Thanks to the coordinated efforts of community scientists participating in sighting and listening networks monitoring the west side of San Juan Island, on Monday (3/1/2022) afternoon we were privileged to hear J pod of the Southern Resident killer whales (SRKWs) vocalizing and echolocating as they moved north in Haro Strait past the Orcasound Lab hydrophone. The pod had been observed and heard earlier in the day as well, so the acoustic experience was contextualized by the local land-based sighting network hosted by the Orca Behavior Institute on Facebook. Furthermore, the census team from the Center for Whale Research was able to photo-identify J pod members, including J37 Hy’Shqa and her new calf which they designated as J59. They estimated her to be only a few days old!
Listen to the raw audio data
Consequently, we are able to share this recording of the nearly 3-hour long bioacoustic bout which had an unusually high rate of vocalizations, whistles, and echolocation clicks. The bout lasted from about 15:30-18:30 Pacific (PST) and we encourage analysis of the open archived Orcasound audio data. Here is a link to an mp3 version of the raw audio data (warning: 78 MB! Note: continuous mp3 file was transcoded from the raw HLS audio segments which you can access via AWS or Quilt):
In that same directory you will find a (very) preliminary label track which you can load, along with the audio file, into (free, open source!) Audacity. Try adding your own label track and seeing what calls you can identify (using the latest version of the SRKW call catalog) or patterns you can find in the SRKW signals!
Listen to a 6-minute highlight
There were scattered calls and clicks in the first hour of the bout, but things really picked up afterwards. Below we offer a 6-minute example of many matched and overlapping calls from about 1 hr 17 min into the recording. This high level of vocal activity suggests that many individuals were vocalizing, often at the same time.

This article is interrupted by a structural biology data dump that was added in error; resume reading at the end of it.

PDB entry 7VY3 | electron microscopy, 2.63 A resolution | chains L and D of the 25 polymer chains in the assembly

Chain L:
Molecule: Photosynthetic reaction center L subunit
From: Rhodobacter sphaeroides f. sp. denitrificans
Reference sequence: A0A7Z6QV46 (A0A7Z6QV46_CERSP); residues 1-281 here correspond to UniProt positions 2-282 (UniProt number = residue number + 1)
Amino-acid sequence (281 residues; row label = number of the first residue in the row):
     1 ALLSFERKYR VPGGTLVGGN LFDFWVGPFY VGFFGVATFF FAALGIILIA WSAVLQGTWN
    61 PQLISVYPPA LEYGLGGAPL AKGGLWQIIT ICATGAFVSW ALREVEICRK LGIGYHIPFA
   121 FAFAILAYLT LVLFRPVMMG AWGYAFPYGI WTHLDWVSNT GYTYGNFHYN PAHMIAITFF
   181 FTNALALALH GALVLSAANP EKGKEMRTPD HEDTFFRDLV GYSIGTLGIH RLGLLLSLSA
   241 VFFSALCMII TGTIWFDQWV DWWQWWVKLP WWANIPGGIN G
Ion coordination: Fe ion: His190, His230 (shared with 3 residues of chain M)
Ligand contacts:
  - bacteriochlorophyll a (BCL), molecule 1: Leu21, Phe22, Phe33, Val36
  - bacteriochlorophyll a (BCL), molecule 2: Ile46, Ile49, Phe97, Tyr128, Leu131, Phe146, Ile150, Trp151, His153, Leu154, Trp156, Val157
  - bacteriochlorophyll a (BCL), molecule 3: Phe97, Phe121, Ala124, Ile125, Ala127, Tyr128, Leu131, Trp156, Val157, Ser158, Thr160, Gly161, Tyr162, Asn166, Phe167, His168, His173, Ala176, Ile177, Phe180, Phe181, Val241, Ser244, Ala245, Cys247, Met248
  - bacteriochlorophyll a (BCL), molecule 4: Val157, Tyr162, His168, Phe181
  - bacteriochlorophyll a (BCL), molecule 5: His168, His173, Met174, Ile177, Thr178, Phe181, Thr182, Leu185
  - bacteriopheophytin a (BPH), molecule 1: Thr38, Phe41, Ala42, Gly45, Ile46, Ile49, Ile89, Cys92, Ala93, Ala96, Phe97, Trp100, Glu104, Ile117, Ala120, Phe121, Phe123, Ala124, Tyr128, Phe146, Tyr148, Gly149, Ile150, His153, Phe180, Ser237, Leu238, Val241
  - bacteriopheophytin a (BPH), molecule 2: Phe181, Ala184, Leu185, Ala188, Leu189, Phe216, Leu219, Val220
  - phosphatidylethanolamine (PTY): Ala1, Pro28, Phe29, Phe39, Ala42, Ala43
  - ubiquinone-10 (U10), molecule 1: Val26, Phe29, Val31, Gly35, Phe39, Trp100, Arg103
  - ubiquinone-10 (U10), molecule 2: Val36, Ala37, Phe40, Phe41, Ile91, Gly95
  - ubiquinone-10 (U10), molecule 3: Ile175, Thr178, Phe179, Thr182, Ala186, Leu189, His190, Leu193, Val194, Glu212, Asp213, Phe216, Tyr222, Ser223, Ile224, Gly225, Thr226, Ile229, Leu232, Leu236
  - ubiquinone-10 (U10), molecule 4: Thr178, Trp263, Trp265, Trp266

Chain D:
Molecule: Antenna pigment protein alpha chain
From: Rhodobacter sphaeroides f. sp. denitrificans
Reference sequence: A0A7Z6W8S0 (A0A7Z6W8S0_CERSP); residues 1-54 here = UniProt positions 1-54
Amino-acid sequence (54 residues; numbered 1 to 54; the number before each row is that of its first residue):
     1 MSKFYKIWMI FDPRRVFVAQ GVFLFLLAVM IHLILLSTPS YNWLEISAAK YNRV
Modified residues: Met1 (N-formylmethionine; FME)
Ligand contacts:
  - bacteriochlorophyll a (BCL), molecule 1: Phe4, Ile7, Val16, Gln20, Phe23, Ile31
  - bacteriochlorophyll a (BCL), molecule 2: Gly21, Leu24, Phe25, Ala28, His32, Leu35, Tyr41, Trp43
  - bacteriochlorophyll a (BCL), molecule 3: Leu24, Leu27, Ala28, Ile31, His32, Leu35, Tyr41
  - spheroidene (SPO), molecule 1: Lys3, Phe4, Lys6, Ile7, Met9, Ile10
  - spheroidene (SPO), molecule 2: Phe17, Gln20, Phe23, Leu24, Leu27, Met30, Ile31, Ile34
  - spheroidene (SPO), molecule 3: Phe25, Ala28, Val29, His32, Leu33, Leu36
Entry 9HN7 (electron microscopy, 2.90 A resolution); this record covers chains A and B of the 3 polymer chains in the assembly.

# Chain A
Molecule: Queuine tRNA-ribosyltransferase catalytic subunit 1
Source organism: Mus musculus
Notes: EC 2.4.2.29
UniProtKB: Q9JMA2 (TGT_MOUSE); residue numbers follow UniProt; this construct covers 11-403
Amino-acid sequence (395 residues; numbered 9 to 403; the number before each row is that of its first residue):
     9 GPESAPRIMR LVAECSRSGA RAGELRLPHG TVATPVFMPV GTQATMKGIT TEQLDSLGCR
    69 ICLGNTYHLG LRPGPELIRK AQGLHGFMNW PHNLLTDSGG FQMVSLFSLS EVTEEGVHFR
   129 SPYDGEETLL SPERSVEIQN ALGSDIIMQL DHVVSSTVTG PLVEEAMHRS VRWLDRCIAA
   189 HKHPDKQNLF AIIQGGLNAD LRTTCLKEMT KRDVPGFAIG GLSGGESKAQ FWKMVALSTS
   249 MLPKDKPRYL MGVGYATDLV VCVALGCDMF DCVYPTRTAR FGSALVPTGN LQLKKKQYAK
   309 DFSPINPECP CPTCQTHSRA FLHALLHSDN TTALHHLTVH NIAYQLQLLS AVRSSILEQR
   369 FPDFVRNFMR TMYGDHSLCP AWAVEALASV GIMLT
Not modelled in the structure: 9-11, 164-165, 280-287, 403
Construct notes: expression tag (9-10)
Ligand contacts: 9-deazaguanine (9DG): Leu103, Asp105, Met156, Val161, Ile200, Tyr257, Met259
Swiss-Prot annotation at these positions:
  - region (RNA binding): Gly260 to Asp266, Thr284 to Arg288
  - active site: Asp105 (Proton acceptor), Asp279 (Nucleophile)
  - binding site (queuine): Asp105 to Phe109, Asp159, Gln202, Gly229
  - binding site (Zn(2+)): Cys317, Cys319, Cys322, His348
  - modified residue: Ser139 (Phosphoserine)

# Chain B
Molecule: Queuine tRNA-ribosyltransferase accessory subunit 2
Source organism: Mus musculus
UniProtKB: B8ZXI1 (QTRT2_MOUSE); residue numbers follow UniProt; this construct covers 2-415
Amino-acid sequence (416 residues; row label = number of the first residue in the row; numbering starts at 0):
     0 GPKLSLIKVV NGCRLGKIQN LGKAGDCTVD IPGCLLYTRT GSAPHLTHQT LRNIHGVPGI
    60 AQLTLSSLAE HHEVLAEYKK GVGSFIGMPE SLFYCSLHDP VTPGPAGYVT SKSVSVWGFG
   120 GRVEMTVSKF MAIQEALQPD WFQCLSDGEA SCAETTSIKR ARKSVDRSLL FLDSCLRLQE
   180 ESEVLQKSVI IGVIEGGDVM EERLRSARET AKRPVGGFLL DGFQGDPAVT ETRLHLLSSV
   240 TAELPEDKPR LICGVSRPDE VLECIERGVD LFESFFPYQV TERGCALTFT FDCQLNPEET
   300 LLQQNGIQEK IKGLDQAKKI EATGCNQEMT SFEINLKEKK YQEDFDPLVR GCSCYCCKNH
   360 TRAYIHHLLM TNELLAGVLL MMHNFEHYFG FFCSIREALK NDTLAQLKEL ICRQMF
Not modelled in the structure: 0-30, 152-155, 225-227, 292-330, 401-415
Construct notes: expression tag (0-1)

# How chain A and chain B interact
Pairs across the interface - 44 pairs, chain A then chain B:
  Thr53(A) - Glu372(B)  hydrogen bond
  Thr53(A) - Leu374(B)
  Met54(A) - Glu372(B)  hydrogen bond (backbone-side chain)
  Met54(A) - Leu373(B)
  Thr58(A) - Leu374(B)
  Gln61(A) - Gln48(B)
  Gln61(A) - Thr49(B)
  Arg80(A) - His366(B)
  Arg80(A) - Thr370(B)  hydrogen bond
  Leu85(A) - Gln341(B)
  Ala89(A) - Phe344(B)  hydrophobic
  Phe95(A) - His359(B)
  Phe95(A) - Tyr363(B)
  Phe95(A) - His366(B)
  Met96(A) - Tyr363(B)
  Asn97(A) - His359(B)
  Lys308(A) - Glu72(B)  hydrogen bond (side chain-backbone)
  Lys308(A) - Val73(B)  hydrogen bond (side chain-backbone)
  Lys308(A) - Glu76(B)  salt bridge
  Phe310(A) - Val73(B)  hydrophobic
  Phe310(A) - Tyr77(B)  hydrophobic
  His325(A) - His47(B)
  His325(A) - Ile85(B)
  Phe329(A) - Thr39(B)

Audacity spectrogram and label track highlighting 6 minutes in the recording of J pod at Orcasound Lab, about 5 km south of Roche Harbor (WA, USA). Listen to this clip (or download it) in either .mp3 or .ogg audio format:
Resources to ponder
Below are some gray and peer-reviewed references that may be worth considering as we analyze this recording. Based on the work done with Northern Resident killer whales (NRKWs), it may be worth comparing this bout with past recordings of the same matriline in J pod (before J59’s arrival) and with future recordings of the matriline as J59 matures and develops its vocal repertoire and other acoustic abilities in coming year or two.
- Paper on call usage changes in NRKW matrilines before vs after the birth of a calf
- Beam Reach student research project (10 week research project) by Courtney Kneipp on Killer Whale Calf Vocalization Development: Understanding Cultural Transmission Through Acoustics — http://www.beamreach.org/051/ (featuring L101 and L103 as juveniles)
- Bowles et al. (1988) — available from the old Icelandic journal!
- SRKW mother-calf communication case study — ASA presentation abstract | YouTube version of animation tracking calf and mother/brother as the exchanged calls
- Context for the Crance article (which is about juveniles, not acquisition in newborn calves)